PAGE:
Through the course of my culinary adventures, I stumbled across a substance that not only had more acid but was much better for you then store bought buttermilk.
I give you...
Real Milk Pancakes
serves 4 to 6
Preheat your griddle to medium/high heat (approximately 350 degrees)
Whisk together in a large bowl:
1 1/2 cups all-purpose flour
3 tablespoons sugar
1 1/2 tablespoons baking powder
1/2 teaspoon baking soda
1/2 teaspoon salt
Whisk together in another bowl:
1 1/2 cups soured fresh milk (fresh milk can be found in many states and on a limited basis in Wisconsin. It is soured by setting out on the table for 3 days until it "splits" and the curds and whey begin to separate. This splitting happens because the acid level increases which is the same process for making cheese and is the reason that soured fresh milk works so well).
Also, do NOT let store bought milk sit out and then consume. Pasteurized milk will not "sour", it will spoil.
[Shake the soured, split milk in the container to reconstitute it. This can sit on your counter for up to two weeks to be used in baking. Discard immediately if any mold is present, this means that the reaction has stopped and the milk should not be consumed].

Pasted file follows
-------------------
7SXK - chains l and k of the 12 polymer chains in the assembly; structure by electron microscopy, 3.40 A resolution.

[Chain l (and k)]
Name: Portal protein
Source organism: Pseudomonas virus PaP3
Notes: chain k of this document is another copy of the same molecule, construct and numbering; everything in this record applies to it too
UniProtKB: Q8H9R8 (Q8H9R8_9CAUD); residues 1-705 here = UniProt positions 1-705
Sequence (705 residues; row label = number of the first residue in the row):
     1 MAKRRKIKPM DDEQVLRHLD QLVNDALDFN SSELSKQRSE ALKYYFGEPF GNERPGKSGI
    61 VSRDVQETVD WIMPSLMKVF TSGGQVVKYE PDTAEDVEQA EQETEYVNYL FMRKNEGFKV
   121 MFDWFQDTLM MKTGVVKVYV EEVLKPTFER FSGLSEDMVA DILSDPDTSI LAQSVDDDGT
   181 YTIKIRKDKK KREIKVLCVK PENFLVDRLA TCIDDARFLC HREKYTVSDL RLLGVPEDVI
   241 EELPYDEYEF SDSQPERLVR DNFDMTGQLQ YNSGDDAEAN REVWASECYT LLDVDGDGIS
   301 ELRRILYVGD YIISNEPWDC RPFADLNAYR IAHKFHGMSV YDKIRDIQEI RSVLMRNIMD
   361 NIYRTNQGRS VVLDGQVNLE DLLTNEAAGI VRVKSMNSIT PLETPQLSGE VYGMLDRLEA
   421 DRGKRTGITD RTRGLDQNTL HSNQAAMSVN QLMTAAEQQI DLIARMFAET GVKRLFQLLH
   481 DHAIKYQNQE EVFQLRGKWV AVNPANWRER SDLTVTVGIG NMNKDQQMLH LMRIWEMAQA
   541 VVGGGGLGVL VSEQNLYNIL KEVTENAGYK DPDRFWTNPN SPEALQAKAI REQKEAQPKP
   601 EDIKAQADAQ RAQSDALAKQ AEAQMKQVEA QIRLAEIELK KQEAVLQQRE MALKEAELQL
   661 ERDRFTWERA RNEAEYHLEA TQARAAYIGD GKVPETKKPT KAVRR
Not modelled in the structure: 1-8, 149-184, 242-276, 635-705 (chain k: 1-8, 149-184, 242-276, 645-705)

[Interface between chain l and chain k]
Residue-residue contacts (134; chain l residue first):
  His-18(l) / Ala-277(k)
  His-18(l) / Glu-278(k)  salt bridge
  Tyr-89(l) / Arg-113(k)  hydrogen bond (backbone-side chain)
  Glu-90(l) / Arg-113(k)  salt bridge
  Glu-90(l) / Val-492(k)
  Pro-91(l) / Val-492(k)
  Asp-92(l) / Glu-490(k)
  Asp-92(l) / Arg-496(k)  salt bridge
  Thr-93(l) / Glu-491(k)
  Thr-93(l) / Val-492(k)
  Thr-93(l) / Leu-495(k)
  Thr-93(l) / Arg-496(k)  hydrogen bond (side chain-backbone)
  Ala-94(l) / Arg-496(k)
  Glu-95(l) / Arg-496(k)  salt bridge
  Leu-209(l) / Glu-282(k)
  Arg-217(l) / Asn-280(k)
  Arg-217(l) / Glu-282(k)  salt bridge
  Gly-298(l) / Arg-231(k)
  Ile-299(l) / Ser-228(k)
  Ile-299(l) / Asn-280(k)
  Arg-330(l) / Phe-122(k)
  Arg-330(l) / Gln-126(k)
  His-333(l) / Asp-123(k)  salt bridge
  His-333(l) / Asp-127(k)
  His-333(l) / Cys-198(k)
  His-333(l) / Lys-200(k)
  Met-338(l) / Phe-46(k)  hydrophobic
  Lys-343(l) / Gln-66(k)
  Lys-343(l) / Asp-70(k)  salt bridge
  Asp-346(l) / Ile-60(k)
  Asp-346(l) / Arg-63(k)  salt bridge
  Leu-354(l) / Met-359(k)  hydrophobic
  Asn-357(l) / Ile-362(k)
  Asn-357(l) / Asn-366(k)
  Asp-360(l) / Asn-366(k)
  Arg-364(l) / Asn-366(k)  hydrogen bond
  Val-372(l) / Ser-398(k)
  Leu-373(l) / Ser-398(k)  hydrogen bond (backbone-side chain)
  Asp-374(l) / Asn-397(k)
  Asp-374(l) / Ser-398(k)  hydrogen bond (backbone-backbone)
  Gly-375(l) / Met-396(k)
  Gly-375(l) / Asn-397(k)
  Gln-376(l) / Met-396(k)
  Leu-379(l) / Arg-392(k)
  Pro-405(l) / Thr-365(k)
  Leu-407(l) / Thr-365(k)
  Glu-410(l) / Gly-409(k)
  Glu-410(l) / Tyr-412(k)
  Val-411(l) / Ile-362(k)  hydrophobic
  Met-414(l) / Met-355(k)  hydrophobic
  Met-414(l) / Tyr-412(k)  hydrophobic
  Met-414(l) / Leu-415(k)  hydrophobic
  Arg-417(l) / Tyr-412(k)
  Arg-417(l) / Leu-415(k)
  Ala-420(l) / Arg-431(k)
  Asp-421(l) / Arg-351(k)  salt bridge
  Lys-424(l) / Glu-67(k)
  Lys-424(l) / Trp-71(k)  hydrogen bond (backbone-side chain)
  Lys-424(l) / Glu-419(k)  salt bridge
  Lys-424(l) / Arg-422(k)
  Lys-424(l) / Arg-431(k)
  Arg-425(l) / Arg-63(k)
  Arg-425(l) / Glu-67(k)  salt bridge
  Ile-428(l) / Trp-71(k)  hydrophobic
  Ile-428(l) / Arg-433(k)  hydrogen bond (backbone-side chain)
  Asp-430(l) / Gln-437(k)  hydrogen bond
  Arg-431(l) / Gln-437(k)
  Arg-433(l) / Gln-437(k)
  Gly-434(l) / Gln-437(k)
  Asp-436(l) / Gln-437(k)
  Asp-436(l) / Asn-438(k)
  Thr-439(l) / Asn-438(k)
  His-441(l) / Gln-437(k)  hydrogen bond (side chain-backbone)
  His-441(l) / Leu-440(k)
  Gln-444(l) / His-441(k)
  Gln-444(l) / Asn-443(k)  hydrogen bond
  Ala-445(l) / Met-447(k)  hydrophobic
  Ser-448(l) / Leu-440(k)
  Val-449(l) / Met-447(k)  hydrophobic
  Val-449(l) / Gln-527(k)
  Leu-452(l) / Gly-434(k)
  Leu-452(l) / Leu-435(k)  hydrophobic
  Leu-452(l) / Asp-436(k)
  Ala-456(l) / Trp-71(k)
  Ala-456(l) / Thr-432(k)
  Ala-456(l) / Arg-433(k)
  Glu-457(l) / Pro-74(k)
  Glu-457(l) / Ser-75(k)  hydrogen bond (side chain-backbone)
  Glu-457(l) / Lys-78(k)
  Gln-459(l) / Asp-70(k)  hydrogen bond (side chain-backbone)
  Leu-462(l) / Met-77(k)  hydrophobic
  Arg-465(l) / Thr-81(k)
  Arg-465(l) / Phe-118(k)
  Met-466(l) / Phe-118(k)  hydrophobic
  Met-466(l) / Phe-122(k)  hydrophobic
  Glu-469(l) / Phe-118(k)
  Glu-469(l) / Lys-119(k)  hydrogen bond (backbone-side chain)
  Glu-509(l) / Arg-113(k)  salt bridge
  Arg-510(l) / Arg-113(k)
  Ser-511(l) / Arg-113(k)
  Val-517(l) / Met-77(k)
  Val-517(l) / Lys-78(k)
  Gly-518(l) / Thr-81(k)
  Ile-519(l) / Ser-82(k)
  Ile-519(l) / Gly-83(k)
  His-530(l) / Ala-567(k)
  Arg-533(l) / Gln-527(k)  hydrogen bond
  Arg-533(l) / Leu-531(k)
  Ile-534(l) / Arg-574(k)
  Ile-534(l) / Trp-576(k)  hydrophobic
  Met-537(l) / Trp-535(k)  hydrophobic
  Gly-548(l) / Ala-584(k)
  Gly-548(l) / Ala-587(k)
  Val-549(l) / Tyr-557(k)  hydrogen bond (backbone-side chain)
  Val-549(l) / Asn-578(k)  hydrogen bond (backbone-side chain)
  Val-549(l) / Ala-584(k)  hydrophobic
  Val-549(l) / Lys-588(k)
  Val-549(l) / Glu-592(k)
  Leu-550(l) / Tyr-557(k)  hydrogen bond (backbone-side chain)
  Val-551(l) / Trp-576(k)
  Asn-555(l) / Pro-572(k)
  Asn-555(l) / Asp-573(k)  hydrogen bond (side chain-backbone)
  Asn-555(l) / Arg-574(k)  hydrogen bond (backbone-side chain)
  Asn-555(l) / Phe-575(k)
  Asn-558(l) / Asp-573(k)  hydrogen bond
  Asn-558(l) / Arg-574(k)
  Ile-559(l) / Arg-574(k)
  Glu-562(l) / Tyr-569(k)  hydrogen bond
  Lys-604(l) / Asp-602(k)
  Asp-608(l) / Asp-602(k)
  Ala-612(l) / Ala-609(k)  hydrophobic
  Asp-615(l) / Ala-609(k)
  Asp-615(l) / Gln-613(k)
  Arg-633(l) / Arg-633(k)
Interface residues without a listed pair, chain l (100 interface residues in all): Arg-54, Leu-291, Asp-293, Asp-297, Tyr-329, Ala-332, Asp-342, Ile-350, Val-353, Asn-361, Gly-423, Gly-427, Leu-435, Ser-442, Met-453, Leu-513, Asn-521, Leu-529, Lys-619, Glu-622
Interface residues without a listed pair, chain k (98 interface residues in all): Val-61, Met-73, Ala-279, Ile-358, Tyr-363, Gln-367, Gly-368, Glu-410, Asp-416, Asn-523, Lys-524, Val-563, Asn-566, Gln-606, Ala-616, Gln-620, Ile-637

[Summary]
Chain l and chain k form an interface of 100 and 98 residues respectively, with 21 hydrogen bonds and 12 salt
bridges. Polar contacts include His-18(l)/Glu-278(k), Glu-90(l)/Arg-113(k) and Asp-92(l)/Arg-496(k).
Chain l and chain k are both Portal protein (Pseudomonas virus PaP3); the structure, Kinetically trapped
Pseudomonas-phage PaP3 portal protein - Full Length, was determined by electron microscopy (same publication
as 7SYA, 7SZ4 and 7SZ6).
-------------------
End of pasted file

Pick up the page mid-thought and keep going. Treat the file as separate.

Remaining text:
3 tablespoons unsalted butter, melted
2 large eggs
1/2 teaspoon vanilla
Pour the wet ingredients over the dry and slowly mix with a wooden spatula. You want it to be wet through out but not smooth. A batter with pea sized lumps is perfect.
If you like a crusty "johnny cake" style pancake, drop a tablespoon bacon grease or butter onto the skillet now.
Using a large spoon, drop large globs of batter onto the surface of the pan. You want to leave several inches between the pancakes as they will spread.
After about 2 minutes, the batter will begin bubbling. When the bubbles are slowly popping (as opposed to just rising) the cakes are ready to flip. Using a spatula that covers the entire bottom of the pancake, give'er a flip. If the pancake spews gooey batter everywhere, she wasn't ready. You want a firm moist cake that doesn't splat.
Cook for another minute or so and viola! The best pancakes this side of the Chatahoochie.
If you are making a larger batch, preheat your oven to 200 degrees and put a pan in. You can drop your finished pancakes (and any tasty grassfed meats you've also made) in there while the rest of the cakes finish cooking.
Serve with an offensive amount of butter and real maple syrup.
Die and go to heaven.